While taking a psychosocial history is extremely important, you may want to wait until you have established a rapport of comfort and respect with the child and family. Read about specific questions to ask newcomer families when taking a history.
Assess the support system of each newcomer family. They may need to be referred to local community organizations, religious institutions or other support groups that provide assistance. Referral to social services or a social worker is often useful.
- If appropriate, perform a modified HEEADSS or SSHADESS interview, including asking about strengths, school, home, education/employment, activities, drugs or alcohol, emotions/eating, sex, smoking, suicide or depression.
- However, recognize that most adolescent immigrants or refugees do not have the same experiences as North American children, and may not answer truthfully in the presence of a parent or interpreter.
When doing the physical exam, be unhurried and gentle. Although the child may not understand, explain what you are doing and leave more uncomfortable parts of the exam until the end. Important clinical signs to assess during a physical exam are summarized below.
- Does a child look well or acutely/chronically ill?
- What is this child’s demeanour? (E.g., happy, depressed, anxious, fearful)
- Begin developmental assessment.
- Look for signs of congenital infections such as microcephaly, dysmorphic features.
- Check temperature, pulse, respiration, blood pressure.
Growth and nutrition
Assessing a child’s growth and nutritional status includes:
- Height, weight and BMI.
- Measuring and plotting head circumference, especially if child is <2 years of age.
- Interpreting growth using a WHO standard growth chart. Be cautious when using growth charts, however, because the newcomer child’s correct age is not always known.
- A general nutritional assessment (look for dehydration, anemia, edema, abdominal distension, muscle wasting, skin and hair changes and signs of rickets, including swelling of the wrists and feet, bowing of the legs).
- Note size and shape of head
- Inspect hair and scalp for lesions, fungal infection or presence of lice.
- Assess visual acuity in all immigrant and refugee children after arrival.1 Undiagnosed eye disease and vision loss are more common among new immigrants and refugees from lower resourced settings.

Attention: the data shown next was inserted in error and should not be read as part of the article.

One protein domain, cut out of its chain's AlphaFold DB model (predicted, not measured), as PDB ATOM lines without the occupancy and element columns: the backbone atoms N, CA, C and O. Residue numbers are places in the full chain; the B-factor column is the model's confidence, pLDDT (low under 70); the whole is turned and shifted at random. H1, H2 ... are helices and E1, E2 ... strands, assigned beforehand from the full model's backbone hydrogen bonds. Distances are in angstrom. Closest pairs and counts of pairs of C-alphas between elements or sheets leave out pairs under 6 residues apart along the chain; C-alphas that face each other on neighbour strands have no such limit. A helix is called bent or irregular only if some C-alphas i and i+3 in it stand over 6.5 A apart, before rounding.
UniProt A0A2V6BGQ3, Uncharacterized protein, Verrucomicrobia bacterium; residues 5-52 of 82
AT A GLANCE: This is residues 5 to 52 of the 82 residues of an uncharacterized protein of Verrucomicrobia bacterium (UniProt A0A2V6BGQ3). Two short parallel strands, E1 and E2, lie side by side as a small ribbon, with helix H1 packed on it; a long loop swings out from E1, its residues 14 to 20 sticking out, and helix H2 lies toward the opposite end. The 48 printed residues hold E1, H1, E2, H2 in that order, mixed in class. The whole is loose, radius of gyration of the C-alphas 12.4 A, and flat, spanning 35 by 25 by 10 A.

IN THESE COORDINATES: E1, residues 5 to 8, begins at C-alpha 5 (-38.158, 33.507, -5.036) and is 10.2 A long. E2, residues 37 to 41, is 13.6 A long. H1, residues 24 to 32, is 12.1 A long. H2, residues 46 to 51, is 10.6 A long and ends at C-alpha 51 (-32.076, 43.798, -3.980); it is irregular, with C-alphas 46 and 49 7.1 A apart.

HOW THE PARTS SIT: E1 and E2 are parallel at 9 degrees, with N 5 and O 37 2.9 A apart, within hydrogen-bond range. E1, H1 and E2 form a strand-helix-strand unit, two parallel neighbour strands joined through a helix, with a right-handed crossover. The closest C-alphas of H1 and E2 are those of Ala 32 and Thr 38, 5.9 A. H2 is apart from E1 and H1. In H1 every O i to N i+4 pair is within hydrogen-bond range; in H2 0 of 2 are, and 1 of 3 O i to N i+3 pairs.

- Check for strabismus, conjunctivitis, uveitis, chorioretinitis and vision abnormalities.
- If there is any doubt of a child’s vision, request a formal optometry or ophthalmologic assessment.
Ear, nose and throat
- Check for lesions, purulent or chronic otitis media, oral thrush, herpetic ulcers, nasal polyps (for possible underlying cystic fibrosis) and hearing abnormalities.
- Children should have their hearing tested before they enter school or any time there is a concern about their hearing or language development. Older children and adolescents also need a hearing assessment if they are having learning or speech difficulties.
- If there is any doubt of a child’s ability to hear, request a formal hearing assessment.
- Perform a dental assessment, especially for current dental hygiene and the presence of caries. Consider referral to dentist for ongoing oral health care.
- Examine for lymphadenopathy and note whether nodes are tender or painless, soft, firm or hard.
- Check for cardiomegaly, pulses (especially femoral pulses), cyanosis, finger clubbing, cardiac rhythm, heart sounds or cardiac murmurs.
- Listen for respiratory difficulties or dyspnea, finger clubbing, crackles or wheezing.
- Look for abdominal distension, jaundice, tenderness, guarding, hepatosplenomegaly or masses.
- Be particularly sensitive with older children, who may be shy, trained not to let anyone touch them, or who may have been abused.
- Determine whether the child wants a parent or anyone else present during this exam. In some cultures it is important to ask for parental consent.
- Apply Tanner staging, if appropriate.
- For males, conduct a testicular exam.
- Check for urethral discharge, genital ulcers, inguinal adenopathy, especially in previously sexually active adolescents.
- Look for signs of female genital mutilation/cutting.
- Check for signs of pregnancy in adolescent girls.
- Arrange appropriate prenatal care or contraception, as necessary.
- Look for signs of muscle wasting or weakness.
- Check the spine for scoliosis, spina bifida occulta (i.e., a dimple or tuft of hair) or kyphosis, as well as feet and hips.